Ruckelshaus v. Monsanto Company

PETITIONER: Ruckelshaus
RESPONDENT: Monsanto Company
LOCATION: Board of Immigration Appeals

DOCKET NO.: 83-196
DECIDED BY: Burger Court (1981-1986)
LOWER COURT:

CITATION: 467 US 986 (1984)
ARGUED: Feb 27, 1984
DECIDED: Jun 26, 1984

ADVOCATES:
A. Raymond Randolph Jr. - on behalf of Appellee
A. Raymond Randolph, Jr. - on behalf of appellee
Lawrence G. Wallace - on behalf of Appellant

Facts of the case

Question

Media for Ruckelshaus v. Monsanto Company

Audio Transcription for Oral Argument - February 27, 1984 in Ruckelshaus v. Monsanto Company

Warren E. Burger:

Mr. Wallace, you may proceed when you're ready.

Lawrence G. Wallace:

Thank you, Mr. Chief Justice, and may it please the Court:

This is an appeal from a district court judgment declaring unconstitutional and enjoining the enforcement of key provisions of FIFRA, the Federal Insecticide, Fungicide and Rodenticide Act, the Act under which EPA regulates the marketing and use of what are now known collectively as pesticides, although at one time in the federal statutes they were referred to as economic poisons.

Under FIFRA an EPA registration, which is essentially a license, is required in order to market a pesticide, and in determining whether to issue the registration EPA determines whether there will be unreasonable adverse effects on the environment, and makes that determination partially by consideration of health and safety test data which is either submitted by the applicant or cited by the applicant.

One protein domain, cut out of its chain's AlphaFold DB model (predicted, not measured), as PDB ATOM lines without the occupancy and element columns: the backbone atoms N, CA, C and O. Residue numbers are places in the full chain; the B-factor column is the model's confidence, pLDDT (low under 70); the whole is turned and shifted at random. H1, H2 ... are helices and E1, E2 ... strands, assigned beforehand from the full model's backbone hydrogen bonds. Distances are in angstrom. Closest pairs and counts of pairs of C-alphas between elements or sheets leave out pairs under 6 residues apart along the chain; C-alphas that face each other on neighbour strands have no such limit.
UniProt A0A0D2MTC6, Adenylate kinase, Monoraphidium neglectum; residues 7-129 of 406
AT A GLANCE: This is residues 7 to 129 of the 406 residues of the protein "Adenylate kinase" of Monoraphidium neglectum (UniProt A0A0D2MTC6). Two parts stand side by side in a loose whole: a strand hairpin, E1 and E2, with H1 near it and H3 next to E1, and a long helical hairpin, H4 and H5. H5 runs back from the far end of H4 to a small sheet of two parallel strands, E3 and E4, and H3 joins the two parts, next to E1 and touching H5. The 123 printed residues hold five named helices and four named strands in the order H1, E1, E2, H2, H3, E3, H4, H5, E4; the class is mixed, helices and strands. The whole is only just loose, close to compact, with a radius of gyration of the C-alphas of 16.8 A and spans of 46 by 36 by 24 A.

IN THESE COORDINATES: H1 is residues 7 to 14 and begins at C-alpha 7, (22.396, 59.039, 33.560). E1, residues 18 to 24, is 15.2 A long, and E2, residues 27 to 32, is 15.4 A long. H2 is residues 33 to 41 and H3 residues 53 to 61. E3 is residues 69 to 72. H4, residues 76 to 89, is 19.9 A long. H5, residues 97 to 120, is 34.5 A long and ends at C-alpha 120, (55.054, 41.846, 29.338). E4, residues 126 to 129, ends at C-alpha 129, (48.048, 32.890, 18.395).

The provisions struck down by the district court are those that permit EPA to consider the health and safety data submitted by one applicant and cited by a subsequent applicant in support of the application for registration by the subsequent applicant, while requiring that subsequent applicant, if the registration is granted, to compensate the first applicant for a portion of the cost of conducting the tests, and provisions requiring EPA to disclose this health and safety data to qualifying members of the public.

The court also declared unconstitutional the provisions providing for a scheme of compulsory arbitration if the two applicants are unable to agree or the terms of compensation, but the parties are in agreement that that provision was not ripe for review by the district court for reasons stated in the briefs, and I won't refer further to that aspect of the case.

In many ways this decision is reminiscent of the constitutional litigation of the 1920's and the 1930's and again three terms ago in the Surface mining Act cases.

In striking down this major Congressional regulatory effort, the district court articulated its holding to be that Congress had exceeded its powers under the commerce clause.

Now, interstate commerce obviously is substantially affected by this industry--

William H. Rehnquist:

Mr. Wallace, don't you think the district court meant that Congress had exceeded its powers unless it wanted to pay compensation?

Lawrence G. Wallace: